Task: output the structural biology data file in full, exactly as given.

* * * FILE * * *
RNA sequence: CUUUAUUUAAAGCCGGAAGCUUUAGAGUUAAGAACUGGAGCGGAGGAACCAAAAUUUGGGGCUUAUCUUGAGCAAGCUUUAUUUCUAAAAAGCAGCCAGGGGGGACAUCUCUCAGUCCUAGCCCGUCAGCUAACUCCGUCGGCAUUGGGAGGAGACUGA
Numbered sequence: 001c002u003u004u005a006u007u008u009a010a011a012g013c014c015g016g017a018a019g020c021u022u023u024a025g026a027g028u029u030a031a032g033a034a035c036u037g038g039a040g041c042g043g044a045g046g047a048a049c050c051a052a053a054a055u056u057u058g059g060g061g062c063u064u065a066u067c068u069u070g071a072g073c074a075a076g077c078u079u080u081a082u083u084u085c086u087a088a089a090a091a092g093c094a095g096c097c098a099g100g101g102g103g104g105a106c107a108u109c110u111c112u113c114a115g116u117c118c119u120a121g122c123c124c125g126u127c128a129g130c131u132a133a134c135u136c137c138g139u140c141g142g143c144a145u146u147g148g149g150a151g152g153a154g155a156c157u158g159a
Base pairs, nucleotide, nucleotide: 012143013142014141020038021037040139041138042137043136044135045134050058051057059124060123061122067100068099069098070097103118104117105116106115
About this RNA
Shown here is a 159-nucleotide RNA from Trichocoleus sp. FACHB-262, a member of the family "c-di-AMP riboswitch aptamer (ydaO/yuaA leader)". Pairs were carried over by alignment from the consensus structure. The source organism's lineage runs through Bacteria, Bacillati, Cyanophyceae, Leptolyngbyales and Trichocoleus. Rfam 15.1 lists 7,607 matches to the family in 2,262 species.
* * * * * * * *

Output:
RNA sequence: CUUUAUUUAAAGCCGGAAGCUUUAGAGUUAAGAACUGGAGCGGAGGAACCAAAAUUUGGGGCUUAUCUUGAGCAAGCUUUAUUUCUAAAAAGCAGCCAGGGGGGACAUCUCUCAGUCCUAGCCCGUCAGCUAACUCCGUCGGCAUUGGGAGGAGACUGA
Numbered sequence: 001c002u003u004u005a006u007u008u009a010a011a012g013c014c015g016g017a018a019g020c021u022u023u024a025g026a027g028u029u030a031a032g033a034a035c036u037g038g039a040g041c042g043g044a045g046g047a048a049c050c051a052a053a054a055u056u057u058g059g060g061g062c063u064u065a066u067c068u069u070g071a072g073c074a075a076g077c078u079u080u081a082u083u084u085c086u087a088a089a090a091a092g093c094a095g096c097c098a099g100g101g102g103g104g105a106c107a108u109c110u111c112u113c114a115g116u117c118c119u120a121g122c123c124c125g126u127c128a129g130c131u132a133a134c135u136c137c138g139u140c141g142g143c144a145u146u147g148g149g150a151g152g153a154g155a156c157u158g159a
Base pairs, nucleotide, nucleotide: 012143013142014141020038021037040139041138042137043136044135045134050058051057059124060123061122067100068099069098070097103118104117105116106115
About this RNA
Shown here is a 159-nucleotide RNA from Trichocoleus sp. FACHB-262, a member of the family "c-di-AMP riboswitch aptamer (ydaO/yuaA leader)". Pairs were carried over by alignment from the consensus structure. The source organism's lineage runs through Bacteria, Bacillati, Cyanophyceae, Leptolyngbyales and Trichocoleus. Rfam 15.1 lists 7,607 matches to the family in 2,262 species.